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Help crunching the numbers...

post #1 of 10
Thread Starter 

I'm trying to make some rough calculations about the cost of putting in a solar power system at work, and am hoping someone can tell me if I am doing this wrong, because the cost seems prohibitively expensive the way that I am calculating it.

 

I'm assuming two things (taken from a MN government publication on solar power) - that the cost is about $10/w ($10,000 per kW), and that 1kW system provides 1,000 kWh each year.

 

Our department currently uses 80,000 kWh a year (9,950 w running 365 days a year), so we would need an 80 kW system. At $1,000 kW installed, even with the Federal and State tax incentives that is still $550,000... spread that over 15 years, and it's $35,000/year. Grid electricity is only $7,900 a year. :(

 

Am I doing something wrong in my calculations?

 

 

post #2 of 10
Thread Starter 

Ps - The County we are in is rated as "Good" and gets an estimated 4.584 kWh/sq-m/day.. so I guess sun isn't a concern in MN

 


Edited by kiwi - Tue, 22 Jul 2008 22:31:35 GMT
post #3 of 10
Quote:
Originally Posted by kiwi:

 

I'm assuming two things (taken from a MN government publication on solar power) - that the cost is about $10/w ($10,000 per kW), and that 1kW system provides 1,000 kWh each year.

 

Our department currently uses 80,000 kWh a year (9,950 w running 365 days a year), so we would need an 80 kW system.

 

 


 

I think your error might be right there.  If you use 80,000 kWh per year, you're using an average of 220 kWh per day.  To estimate the array size you need, you divde your daily energy demand by 4, so you get about 55 kW of panels to meet your demand.  So that's closer to $380,000 including the tax incentives, or $25,000/year over 15 years.

 

But solar prices are dropping pretty rapidly.  In a few years that cost could be significantly lower.

post #4 of 10
Quote:
Originally Posted by kiwi:

I'm trying to make some rough calculations about the cost of putting in a solar power system at work, and am hoping someone can tell me if I am doing this wrong, because the cost seems prohibitively expensive the way that I am calculating it.

 

I'm assuming two things (taken from a MN government publication on solar power) - that the cost is about $10/w ($10,000 per kW), and that 1kW system provides 1,000 kWh each year.

 

Our department currently uses 80,000 kWh a year (9,950 w running 365 days a year), so we would need an 80 kW system. At $1,000 kW installed, even with the Federal and State tax incentives that is still $550,000... spread that over 15 years, and it's $35,000/year. Grid electricity is only $7,900 a year. :(

 

Am I doing something wrong in my calculations?

 

 

 

I wrote a good post on calculating the economics of solar pv:

 

blog.gogreensolar.com/2008/07/calculating-economics-of-solar-power.html

 


Edited by gogreensolar - Wed, 23 Jul 2008 08:46:30 GMT
post #5 of 10
Thread Starter 

Cheers guys - this helped a lot, and I think the City is going to seriously considering putting in a decent size solar system.

 

Thanks again! :)

post #6 of 10
Quote:
Originally Posted by kiwi:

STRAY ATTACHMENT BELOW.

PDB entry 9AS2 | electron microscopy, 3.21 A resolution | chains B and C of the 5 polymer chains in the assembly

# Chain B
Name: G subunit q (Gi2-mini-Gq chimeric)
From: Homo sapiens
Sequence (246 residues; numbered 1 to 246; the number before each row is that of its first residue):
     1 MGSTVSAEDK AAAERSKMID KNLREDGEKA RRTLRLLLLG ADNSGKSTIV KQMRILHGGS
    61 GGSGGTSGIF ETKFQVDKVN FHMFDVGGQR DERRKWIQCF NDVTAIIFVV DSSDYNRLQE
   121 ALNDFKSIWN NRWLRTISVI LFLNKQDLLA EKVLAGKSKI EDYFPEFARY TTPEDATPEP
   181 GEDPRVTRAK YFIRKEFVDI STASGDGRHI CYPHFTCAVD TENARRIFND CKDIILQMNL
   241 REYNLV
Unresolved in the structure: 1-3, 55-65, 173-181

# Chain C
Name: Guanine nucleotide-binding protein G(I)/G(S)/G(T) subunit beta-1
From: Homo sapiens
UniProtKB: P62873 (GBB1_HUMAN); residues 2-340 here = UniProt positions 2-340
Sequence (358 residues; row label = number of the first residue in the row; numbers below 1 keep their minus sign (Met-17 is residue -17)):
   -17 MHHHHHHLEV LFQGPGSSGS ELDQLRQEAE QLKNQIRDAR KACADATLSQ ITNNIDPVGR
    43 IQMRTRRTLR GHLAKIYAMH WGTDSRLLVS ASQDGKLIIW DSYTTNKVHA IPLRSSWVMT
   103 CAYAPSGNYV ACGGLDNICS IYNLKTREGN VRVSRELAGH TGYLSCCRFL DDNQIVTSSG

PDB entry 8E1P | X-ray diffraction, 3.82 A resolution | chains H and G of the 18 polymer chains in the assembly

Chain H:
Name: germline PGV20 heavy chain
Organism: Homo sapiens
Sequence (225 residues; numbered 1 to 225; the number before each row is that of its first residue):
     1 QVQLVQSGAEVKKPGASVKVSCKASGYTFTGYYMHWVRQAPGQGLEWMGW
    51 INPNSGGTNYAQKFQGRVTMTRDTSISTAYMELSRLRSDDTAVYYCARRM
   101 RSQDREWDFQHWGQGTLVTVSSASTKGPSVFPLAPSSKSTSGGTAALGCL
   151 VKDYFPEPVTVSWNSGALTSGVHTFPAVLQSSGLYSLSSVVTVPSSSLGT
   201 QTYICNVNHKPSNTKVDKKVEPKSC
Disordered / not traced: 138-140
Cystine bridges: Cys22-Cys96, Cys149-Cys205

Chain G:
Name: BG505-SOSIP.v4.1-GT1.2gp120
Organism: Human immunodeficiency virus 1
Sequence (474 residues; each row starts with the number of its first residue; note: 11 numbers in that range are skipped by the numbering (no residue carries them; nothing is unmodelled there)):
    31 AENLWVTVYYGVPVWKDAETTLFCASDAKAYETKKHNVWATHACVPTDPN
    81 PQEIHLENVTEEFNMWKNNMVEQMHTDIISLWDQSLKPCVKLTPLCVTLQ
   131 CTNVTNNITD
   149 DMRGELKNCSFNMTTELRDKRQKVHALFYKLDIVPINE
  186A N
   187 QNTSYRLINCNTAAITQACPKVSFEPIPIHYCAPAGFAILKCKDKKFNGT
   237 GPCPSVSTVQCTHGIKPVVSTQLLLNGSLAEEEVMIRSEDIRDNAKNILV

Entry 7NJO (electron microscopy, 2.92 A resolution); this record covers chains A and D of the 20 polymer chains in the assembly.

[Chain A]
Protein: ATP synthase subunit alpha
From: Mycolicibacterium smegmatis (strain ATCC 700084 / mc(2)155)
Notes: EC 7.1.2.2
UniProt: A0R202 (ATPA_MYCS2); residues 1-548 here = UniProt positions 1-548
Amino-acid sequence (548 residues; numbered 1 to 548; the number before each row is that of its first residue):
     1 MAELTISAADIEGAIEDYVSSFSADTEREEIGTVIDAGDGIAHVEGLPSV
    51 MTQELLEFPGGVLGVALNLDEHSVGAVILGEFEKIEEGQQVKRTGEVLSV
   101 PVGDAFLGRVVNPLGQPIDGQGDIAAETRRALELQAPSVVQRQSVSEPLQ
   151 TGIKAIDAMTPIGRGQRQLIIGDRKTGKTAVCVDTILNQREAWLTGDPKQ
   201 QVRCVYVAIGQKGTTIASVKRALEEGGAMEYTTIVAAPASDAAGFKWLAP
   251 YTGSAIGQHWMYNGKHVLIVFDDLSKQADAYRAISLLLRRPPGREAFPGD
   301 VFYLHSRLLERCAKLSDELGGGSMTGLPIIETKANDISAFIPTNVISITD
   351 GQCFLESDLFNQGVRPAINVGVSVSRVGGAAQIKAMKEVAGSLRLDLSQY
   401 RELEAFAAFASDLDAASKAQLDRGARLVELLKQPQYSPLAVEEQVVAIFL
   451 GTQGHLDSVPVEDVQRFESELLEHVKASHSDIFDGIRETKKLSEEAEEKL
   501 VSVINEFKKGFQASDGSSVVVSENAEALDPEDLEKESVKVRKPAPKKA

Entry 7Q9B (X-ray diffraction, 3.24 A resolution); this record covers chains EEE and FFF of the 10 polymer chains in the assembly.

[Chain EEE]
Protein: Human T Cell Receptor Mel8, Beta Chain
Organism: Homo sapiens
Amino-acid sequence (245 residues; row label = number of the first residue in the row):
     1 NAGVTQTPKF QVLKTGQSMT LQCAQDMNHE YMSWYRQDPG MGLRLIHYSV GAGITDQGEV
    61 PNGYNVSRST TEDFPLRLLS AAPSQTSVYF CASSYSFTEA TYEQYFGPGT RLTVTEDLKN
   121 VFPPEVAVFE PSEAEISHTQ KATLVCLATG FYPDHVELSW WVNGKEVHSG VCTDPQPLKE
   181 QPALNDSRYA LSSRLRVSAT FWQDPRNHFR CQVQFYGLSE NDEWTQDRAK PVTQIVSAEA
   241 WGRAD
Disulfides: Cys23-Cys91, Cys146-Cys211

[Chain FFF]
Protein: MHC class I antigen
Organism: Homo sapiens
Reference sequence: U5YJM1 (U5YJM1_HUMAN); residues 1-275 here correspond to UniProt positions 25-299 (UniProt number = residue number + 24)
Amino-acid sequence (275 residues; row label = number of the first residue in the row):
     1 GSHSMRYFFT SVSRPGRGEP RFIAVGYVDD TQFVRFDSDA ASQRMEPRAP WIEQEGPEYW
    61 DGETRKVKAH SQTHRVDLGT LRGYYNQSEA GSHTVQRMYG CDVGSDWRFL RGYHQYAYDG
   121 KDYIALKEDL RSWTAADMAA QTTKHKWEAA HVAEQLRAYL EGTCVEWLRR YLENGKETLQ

I think the City is going to seriously considering putting in a decent size solar system.

 

Awesome - good luck with that!

post #7 of 10

Hi Kiwi,

 

I have a solar system, and I can tell you that your calculations are WAY off.  You will need about 50-60 panels to meet your needs of 220 KWh per day.  Also, you have not specified if your system would be connected to the grid with an inverter.  Using an inverter would be far less expensive that using a battery system, which would be very inappropriate in your case.  Your infrastructure must be tied to the grid because of the number of days that are overcast (rainy days, etc) in your region.  Otherwise, you will not have enough electricity to meet your needs in the winter and on cloudy days. The solar system, in fact, will not totally replace your electrical needs  -- but it would replace about 70%

 

My best guess is that the system would cost about $400,000.  Over 14 years, it will work out to about 13 cents per kW.  That's how long it would take to break even at current prices for electricity.

 

More important -- get an energy audit from your utility company first.  You should take steps to reduce energy use before investing in solar.  For example, replace lighting with CFC's and make sure your heating and cooling systems are clean and running well. If they are inefficient, replace them.  Also, you might consider replacing desk-top computers with laptops, which use up to 90% less electricity than desk-tops. 

 

A 4-day work week could cut expenses by 18-20%, too.  In other words, do all you can before putting in the solar system and you'll save a lot.  The employees will be happier, too!

post #8 of 10
Thread Starter 

I thought it sounded too good to be true!

 

I imagine it would be hooked up to the grid. 13c kW is still sounds like a good deal though!

post #9 of 10

I agree with kpennet. Solar panels (PV) are a bad investment. Why commit to a marginal technology with such a long payback period? You'll be shorting yourself. I would just wait for thin film or concentrating solar to catch up ...


Edited by petera650 - Fri, 01 Aug 2008 00:57:59 GMT
post #10 of 10

I dunno if you ended up seeing this thread or not, but I posted about an article on Extremetech that outlined the evaluation, installation, and post-mortem of buying solar. He's a very analytical guy and I think does a great job outlining the angles:

 

http://www.extremetech.com

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